I know a fair bit about long-distance relationships. I’ve even occasionally made the joke that I have a Master’s degree in them. In fact, over half of the relationships (or attempts at relationships) I’ve had in my life have had some kind of long-distance component to them.
This time last year I was in a long-distance relationship with a guy who lived about seventy miles away in my former hometown. That was the situation until he went through Clearing and the distance between us went from seventy miles to five. We did the opposite of what couples going to different universities do – we didn’t break up. However, less than two weeks after I arrived, we split up.
When I was sixteen, I had a boyfriend from another school. We saw each other fairly infrequently even though we were only ten miles apart. It felt a little like a long-distance relationship when, occasionally, I went a month without seeing him at all. It had all the characteristics, benefits and drawbacks of one.
I also wonder if this means the honeymoon phase lasts longer
Fast forward a few years and I’m long-distancing all over again with my boyfriend from university. This was always on the cards when the summer holidays rolled around, but thanks to a certain pandemic we’ve been doing long-distance since March. Because of the lockdown, we didn’t see each other for three and a half months. Now, my dad drives me up to campus every three weeks to see him, though we don’t have much longer to wait before we are in the same postcode again.
It might sound like a slog, but some people do prefer to have relationships this way. I wouldn’t consider myself one of them, but regardless, there are benefits to it for certain.
When you’re in a long-distance relationship, seeing your partner feels like a luxury. That can be a disadvantage, but it could also be seen as a good thing. It means you’re less likely to take your partner for granted and the scarce time you have together is always special because, often, it is rare. I also wonder if this means the honeymoon phase lasts longer. It felt that way in the relationship I was in when I was sixteen and it also happened to be the longest relationship I’ve ever been in.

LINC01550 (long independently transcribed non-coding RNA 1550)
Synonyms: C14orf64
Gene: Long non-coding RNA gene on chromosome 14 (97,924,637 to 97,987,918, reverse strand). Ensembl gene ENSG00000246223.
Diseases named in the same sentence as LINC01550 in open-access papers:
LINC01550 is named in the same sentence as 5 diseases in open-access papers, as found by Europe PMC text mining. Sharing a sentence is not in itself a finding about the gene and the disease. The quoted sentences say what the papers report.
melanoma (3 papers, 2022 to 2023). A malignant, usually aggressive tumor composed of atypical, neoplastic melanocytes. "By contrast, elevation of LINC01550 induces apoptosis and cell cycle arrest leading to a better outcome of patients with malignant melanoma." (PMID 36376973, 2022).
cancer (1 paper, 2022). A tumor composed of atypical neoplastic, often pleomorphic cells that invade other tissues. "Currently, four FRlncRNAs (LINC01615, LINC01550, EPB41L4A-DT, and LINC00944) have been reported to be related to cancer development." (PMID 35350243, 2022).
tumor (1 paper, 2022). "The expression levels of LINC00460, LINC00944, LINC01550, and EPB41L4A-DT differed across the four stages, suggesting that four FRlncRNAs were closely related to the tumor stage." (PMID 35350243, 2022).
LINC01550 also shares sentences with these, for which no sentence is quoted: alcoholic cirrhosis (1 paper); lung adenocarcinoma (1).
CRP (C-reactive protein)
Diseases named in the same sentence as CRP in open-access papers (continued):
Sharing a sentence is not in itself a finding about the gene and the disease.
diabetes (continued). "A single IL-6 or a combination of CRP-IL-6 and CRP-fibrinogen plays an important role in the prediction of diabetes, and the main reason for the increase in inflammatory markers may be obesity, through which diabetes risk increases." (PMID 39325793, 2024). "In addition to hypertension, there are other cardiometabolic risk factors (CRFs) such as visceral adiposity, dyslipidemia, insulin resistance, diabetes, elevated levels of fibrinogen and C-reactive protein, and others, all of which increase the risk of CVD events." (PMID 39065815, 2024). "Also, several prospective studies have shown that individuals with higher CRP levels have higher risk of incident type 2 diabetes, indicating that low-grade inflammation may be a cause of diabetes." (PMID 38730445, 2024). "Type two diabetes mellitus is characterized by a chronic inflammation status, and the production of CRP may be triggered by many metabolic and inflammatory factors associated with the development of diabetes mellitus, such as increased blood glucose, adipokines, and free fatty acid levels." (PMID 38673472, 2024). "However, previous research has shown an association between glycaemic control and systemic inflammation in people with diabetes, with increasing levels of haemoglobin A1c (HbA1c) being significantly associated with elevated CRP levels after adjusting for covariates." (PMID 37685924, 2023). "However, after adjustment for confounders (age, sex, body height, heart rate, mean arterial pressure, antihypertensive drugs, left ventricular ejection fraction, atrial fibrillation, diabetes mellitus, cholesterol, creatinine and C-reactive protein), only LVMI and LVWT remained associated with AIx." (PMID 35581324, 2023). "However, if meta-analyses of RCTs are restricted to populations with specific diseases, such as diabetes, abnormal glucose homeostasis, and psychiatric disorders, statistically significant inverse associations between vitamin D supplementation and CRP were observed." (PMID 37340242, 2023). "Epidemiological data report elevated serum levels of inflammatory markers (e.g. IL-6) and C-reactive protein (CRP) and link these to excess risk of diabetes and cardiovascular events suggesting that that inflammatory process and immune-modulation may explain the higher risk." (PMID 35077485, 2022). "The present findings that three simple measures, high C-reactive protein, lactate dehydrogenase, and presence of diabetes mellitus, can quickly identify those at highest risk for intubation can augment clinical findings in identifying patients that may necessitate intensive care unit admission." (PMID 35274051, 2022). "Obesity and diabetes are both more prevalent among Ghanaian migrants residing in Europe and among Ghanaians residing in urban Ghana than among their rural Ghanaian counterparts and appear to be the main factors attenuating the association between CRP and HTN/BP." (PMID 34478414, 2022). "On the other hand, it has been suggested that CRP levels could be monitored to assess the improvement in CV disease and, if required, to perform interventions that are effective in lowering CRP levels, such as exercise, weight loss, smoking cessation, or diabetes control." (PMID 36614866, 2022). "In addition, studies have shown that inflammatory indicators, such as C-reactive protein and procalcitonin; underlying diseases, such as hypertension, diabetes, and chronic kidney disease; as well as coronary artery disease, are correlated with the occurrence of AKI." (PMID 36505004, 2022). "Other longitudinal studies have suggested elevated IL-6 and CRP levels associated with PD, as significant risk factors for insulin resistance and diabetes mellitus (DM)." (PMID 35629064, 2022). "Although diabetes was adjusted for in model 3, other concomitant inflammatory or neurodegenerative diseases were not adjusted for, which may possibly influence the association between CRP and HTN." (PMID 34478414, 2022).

Long-distance relationships never really fail because of the distance
Relating to this, in a long-distance relationship, it is easy to create things to look forward to. When life feels arduous or monotonous, it helps to be able to think you’ll be able to see your partner, say, next week and that you’ll be able to have a break from the everyday. I’ve definitely felt this way in the latter part of my time away from campus as seeing my boyfriend is a reprieve from my usual routine.
Another advantage is that there is perhaps less of a need to ask for space if you feel like you need it, as you already have a lot of it when you’re going long-distance. This is helpful if you have a tendency to place your partner at the centre of your universe and lose sight of everything else that’s going on. It’s perhaps harder for someone else to stifle you if you can’t see them as often and thus it can give you a sense of the independence of being single although you are in a relationship.
Relationships where you live far away from your partner take a lot of dedication, without a doubt. However, if you do have that necessary dedication, it can make for a very strong relationship, Ultimately, the way I see it, long-distance relationships never really fail because of the distance, even if that’s what people claim. They fail for the reason that most relationships fail – a lack of love, and if you’re not really keen on your partner, you won’t be as dedicated to keeping up long-distance.
Remember that your relationship is valid
Personally, I’m not going to miss being in a long-distance relationship when I go back to university. However, they are still enjoyable and more than possible to make work. If this is what you are doing right now, or you’re a fresher about to embark on a long-distance relationship, remember this that if it is meant to work and your relationship is strong enough, it can work.
Above all, remember that your relationship is valid. You may face doubt about it, especially from your parents, but the judgments of others don’t matter if your relationship is genuine and meaningful to you. Also, if you can get one, a railcard will really help you out. You’ll save yourself a lot of money.